// floorString contained a valid english ordinal for a floor
    ; // No need to do anything
  } else {
     // floorString did not contain a properly formed floor
    $floor = FALSE;
  return $floor;

function word2num( $inputString )
  $cards = array('zero',
    'one',    'two',    'three',    'four',     'five',    'six',     'seven',     'eight',    'nine',     'ten',
    'eleven', 'twelve', 'thirteen', 'fourteen', 'fifteen', 'sixteen', 'seventeen', 'eighteen', 'nineteen', 'twenty');
  $cards[30] = 'thirty';  $cards[40] = 'forty';  $cards[50] = 'fifty'; $cards[60] = 'sixty';
  $cards[70] = 'seventy'; $cards[80] = 'eighty'; $cards[90] = 'ninety'; $cards[100] = 'hundred';
  $ords  = array('zeroth',
    'first',    'second',  'third',      'fourth',     'fifth',     'sixth',     'seventh',     'eighth',     'ninth',      'tenth',
    'eleventh', 'twelfth', 'thirteenth', 'fourteenth', 'fifteenth', 'sixteenth', 'seventeenth', 'eighteenth', 'nineteenth', 'twentieth');
  $ords[30] = 'thirtieth';  $ords[40] = 'fortieth';  $ords[50] = 'fiftieth';  $ords[60] =  'sixtieth';
  $ords[70] = 'seventieth'; $ords[80] = 'eightieth'; $ords[90] = 'ninetieth'; $ords[100] = 'hundredth';

  // break the string at any whitespace, dash, comma, or the word 'and'
  $words = preg_split( '/([\s-,](?!and\s)|\sand\s)/i', $inputString );

  $sum = 0;
  foreach ($words as $word) {
    $word = strtolower($word);
    $value = array_search($word, $ords); // try the ordinal words
    if (!$value) { $value = array_search($word, $cards); } // try the cardinal words
    if (!$value) {
      // if temp is still false, it's not a known number word, fail and exit
      return FALSE;
    if ($value == 100) { $sum *= 100; }
    else { $sum += $value; }

  return $sum;

In the general case, parsing words into numbers is not easy. The best thread that I could find that discusses this is here. It is not nearly as easy as the inverse problem of converting numbers into words. My solution only works for numbers <2000, and it liberally interprets poorly formed constructs rather than tossing an error. Also, it is not resilient against spelling mistakes at all. For example:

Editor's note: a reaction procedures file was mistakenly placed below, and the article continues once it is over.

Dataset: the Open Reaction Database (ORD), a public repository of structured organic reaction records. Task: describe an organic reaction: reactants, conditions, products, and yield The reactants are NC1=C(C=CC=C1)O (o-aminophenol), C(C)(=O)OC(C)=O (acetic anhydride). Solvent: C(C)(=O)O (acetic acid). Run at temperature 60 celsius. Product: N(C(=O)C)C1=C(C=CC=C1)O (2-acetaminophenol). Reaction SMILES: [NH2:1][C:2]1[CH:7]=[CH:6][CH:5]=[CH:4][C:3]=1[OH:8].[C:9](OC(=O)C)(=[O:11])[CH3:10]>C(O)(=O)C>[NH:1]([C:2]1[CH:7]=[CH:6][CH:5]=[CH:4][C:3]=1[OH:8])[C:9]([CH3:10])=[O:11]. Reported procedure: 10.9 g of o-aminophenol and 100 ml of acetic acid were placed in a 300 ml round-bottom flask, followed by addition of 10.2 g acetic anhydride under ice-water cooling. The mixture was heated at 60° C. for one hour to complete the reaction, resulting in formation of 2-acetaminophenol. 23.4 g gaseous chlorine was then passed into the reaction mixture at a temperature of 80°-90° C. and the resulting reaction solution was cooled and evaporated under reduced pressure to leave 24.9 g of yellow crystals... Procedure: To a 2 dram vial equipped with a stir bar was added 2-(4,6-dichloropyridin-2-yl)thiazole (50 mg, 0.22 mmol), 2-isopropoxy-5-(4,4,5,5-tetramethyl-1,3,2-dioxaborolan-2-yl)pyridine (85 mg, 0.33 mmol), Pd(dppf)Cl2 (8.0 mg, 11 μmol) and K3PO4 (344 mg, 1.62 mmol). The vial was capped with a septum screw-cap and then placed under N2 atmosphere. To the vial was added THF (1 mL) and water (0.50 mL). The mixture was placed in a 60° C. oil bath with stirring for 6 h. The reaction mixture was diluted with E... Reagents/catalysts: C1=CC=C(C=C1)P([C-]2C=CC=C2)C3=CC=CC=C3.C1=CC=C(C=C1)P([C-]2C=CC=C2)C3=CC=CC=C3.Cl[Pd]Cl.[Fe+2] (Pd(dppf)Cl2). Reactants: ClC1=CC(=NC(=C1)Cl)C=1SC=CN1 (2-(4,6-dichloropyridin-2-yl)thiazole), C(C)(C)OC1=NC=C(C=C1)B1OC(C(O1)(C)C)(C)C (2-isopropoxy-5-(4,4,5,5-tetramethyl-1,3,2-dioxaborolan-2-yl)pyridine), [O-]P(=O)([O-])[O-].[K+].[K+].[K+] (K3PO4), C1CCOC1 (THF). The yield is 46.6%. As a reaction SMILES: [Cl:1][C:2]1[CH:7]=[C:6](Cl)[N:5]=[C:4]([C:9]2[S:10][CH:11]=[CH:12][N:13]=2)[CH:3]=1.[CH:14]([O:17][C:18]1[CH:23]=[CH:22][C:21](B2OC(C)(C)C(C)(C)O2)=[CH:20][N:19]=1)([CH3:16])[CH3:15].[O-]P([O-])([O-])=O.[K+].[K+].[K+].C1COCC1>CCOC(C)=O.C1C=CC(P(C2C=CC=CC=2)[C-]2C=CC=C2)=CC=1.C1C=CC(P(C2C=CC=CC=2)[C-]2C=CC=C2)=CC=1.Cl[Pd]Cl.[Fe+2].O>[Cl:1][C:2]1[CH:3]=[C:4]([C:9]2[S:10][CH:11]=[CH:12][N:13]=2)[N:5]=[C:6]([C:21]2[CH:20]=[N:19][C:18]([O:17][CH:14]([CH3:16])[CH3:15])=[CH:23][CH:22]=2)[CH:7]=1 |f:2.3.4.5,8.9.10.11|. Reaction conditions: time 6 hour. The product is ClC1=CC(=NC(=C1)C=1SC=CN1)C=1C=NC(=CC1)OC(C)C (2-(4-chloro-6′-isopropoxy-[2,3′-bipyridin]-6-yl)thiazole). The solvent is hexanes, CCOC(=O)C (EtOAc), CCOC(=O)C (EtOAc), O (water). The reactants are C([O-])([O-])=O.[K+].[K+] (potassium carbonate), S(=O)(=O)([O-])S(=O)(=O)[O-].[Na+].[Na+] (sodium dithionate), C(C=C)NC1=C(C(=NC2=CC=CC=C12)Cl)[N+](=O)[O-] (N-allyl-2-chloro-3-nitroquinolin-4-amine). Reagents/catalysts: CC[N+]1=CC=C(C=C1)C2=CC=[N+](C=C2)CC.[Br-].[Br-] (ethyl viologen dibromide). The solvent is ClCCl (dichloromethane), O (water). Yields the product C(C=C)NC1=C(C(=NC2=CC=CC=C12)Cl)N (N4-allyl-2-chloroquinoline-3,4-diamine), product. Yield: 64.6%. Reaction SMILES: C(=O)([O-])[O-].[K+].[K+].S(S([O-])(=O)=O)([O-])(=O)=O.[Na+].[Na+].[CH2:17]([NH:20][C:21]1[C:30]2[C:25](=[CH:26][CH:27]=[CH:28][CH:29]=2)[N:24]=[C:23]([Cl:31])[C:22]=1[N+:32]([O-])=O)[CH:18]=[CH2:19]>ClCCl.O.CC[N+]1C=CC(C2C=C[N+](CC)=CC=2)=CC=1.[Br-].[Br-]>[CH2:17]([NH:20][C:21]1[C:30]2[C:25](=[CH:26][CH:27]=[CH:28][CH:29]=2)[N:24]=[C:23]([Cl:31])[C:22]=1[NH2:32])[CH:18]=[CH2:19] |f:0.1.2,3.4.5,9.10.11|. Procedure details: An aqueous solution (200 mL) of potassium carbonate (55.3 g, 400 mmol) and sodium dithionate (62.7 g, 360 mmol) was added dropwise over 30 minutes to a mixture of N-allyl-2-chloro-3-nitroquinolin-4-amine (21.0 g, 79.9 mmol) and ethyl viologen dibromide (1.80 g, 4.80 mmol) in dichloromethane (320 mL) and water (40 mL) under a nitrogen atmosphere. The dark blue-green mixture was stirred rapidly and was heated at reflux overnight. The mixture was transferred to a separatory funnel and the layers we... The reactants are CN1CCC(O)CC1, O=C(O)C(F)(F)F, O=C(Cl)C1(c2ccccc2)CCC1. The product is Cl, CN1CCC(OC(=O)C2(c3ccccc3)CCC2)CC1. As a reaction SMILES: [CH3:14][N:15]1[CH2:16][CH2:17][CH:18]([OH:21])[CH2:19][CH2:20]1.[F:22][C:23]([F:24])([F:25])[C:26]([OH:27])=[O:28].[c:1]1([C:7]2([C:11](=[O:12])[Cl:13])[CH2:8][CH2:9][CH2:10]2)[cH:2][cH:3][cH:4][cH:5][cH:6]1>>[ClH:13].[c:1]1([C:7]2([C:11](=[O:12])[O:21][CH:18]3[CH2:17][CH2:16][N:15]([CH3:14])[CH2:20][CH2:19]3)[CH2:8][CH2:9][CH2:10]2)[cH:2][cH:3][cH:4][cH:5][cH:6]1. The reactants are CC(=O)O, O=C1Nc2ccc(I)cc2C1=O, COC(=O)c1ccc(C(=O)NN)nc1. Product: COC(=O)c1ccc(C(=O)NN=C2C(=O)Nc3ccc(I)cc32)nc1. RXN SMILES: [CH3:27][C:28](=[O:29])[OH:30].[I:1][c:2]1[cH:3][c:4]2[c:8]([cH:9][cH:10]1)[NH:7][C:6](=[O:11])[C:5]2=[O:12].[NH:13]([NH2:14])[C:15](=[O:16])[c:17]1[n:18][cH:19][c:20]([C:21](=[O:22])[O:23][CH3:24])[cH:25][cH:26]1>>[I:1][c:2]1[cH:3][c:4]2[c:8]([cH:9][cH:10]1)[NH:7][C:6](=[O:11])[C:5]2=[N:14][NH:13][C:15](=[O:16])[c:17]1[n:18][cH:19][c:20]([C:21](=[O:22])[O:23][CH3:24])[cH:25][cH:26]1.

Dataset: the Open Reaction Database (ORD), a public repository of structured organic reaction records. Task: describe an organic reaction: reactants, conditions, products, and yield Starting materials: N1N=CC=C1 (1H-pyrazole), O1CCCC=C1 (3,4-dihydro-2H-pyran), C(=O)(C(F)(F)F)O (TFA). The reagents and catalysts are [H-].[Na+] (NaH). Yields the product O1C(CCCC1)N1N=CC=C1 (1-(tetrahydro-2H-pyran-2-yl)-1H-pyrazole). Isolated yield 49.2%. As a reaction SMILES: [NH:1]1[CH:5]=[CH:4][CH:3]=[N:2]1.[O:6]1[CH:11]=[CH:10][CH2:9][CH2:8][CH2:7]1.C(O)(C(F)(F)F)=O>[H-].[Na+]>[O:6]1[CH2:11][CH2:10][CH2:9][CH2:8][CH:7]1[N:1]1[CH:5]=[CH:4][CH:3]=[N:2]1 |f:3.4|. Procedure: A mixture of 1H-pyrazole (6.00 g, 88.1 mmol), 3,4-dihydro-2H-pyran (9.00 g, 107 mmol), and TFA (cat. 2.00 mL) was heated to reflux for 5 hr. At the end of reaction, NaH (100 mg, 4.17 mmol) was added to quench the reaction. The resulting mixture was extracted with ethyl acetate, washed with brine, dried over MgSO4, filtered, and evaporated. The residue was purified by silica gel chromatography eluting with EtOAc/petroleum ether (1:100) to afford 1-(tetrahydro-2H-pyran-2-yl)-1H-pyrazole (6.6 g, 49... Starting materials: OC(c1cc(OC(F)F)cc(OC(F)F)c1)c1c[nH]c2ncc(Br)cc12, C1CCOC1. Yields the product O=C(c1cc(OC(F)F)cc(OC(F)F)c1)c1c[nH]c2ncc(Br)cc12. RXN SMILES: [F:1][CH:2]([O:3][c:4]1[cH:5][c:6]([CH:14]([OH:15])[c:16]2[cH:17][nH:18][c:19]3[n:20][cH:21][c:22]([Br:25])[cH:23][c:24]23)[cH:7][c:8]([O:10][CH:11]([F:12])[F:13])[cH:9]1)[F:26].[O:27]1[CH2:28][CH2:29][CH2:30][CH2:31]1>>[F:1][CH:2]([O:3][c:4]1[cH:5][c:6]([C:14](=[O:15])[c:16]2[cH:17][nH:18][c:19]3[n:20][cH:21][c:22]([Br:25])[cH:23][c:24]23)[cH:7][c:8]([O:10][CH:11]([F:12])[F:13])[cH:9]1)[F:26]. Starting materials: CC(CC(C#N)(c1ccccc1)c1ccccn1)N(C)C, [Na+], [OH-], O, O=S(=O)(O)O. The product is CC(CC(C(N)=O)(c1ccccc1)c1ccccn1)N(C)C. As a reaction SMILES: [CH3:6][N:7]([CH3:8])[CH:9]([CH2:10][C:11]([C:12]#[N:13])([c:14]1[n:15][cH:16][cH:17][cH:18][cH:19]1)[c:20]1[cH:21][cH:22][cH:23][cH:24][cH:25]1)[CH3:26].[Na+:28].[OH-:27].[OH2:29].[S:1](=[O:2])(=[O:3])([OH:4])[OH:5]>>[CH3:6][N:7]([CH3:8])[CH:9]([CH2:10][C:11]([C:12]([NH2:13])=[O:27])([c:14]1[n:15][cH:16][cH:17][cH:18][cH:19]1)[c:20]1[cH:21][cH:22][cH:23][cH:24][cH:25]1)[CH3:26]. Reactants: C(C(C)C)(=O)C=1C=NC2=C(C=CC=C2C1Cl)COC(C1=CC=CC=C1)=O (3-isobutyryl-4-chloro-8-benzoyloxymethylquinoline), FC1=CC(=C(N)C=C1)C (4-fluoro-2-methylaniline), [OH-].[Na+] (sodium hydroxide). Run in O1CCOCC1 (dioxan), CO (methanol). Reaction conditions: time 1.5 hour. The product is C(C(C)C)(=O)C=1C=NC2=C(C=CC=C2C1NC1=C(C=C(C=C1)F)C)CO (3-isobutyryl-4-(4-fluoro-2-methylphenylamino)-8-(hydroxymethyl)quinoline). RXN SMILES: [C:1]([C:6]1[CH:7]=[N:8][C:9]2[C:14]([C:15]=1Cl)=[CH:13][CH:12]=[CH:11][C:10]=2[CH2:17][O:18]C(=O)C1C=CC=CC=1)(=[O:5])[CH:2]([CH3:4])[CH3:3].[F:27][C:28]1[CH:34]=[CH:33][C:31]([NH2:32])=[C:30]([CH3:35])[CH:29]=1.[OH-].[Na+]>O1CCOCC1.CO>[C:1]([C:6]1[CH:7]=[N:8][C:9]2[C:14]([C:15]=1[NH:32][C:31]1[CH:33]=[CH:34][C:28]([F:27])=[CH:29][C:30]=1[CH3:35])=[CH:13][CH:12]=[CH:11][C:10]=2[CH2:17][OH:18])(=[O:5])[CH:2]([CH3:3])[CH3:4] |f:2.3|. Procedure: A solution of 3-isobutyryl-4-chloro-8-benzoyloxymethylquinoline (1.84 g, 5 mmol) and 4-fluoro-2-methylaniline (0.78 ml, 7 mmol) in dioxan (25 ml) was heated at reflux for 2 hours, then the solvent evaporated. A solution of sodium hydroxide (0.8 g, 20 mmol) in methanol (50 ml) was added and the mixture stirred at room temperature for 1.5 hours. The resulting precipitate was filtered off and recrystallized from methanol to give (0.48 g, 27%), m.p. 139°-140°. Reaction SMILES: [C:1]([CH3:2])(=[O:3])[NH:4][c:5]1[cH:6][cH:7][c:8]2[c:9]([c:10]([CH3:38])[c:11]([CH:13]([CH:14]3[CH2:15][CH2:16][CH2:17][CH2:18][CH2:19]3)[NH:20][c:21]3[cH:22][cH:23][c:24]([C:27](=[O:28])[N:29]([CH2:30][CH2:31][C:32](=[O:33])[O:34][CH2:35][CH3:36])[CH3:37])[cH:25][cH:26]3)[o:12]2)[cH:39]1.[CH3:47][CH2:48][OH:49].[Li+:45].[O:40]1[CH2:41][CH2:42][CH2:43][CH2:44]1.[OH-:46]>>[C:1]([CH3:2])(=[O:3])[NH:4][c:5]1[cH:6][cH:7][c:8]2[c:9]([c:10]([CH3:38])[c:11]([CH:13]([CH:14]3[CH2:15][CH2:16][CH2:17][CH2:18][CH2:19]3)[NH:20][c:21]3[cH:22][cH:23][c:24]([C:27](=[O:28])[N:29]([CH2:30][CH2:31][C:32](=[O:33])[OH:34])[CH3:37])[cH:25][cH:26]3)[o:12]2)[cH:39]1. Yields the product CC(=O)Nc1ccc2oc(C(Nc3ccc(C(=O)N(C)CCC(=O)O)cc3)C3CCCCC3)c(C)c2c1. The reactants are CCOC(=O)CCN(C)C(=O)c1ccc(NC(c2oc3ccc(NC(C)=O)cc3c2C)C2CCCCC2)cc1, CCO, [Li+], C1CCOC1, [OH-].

• forty forty second = 82
  • five nineteen hundredth = 2400
  • fifty-sixth second ninth = 67

If you have a lot of inputs and most of them are well formed, throwing errors for spelling mistakes is not really a big deal because you can manually correct the short list of problem entries. Silently accepting bad input, however, could be a real problem depending on your application. Just something to think about when deciding if it is worth it to make the conversion code more robust.

share|improve this answer
Yeah, thanks. While I'm no whiz at RegEx, it is within my comfort zone. My initial thoughts were directly along these lines that you and @V-X are suggesting. I'm just hoping for something more manageable/maintainable/elegant. So far, the USPS API is looking promising. – mOrloff Feb 26 '13 at 17:56
I was just trying to throw out a general approach before heading out to work. You should be able to do this with two regex calls and one dictionary lookup (for the written out versions). Whether this is more or less elegant than an API call is a matter of perspective. If this question is still around this evening, I'll type up an example. – James Duvall Feb 26 '13 at 20:05
If you can spare a second, I'd love to see an example. I am going the RegEx route, and have already created a number-word dictionary (ultra simple thanks to a class found here). Examples from someone more skilled at regex than I would surely help things along :) – mOrloff Mar 1 '13 at 14:58
Can you post a link to a some subset of your input file? – James Duvall Mar 1 '13 at 22:43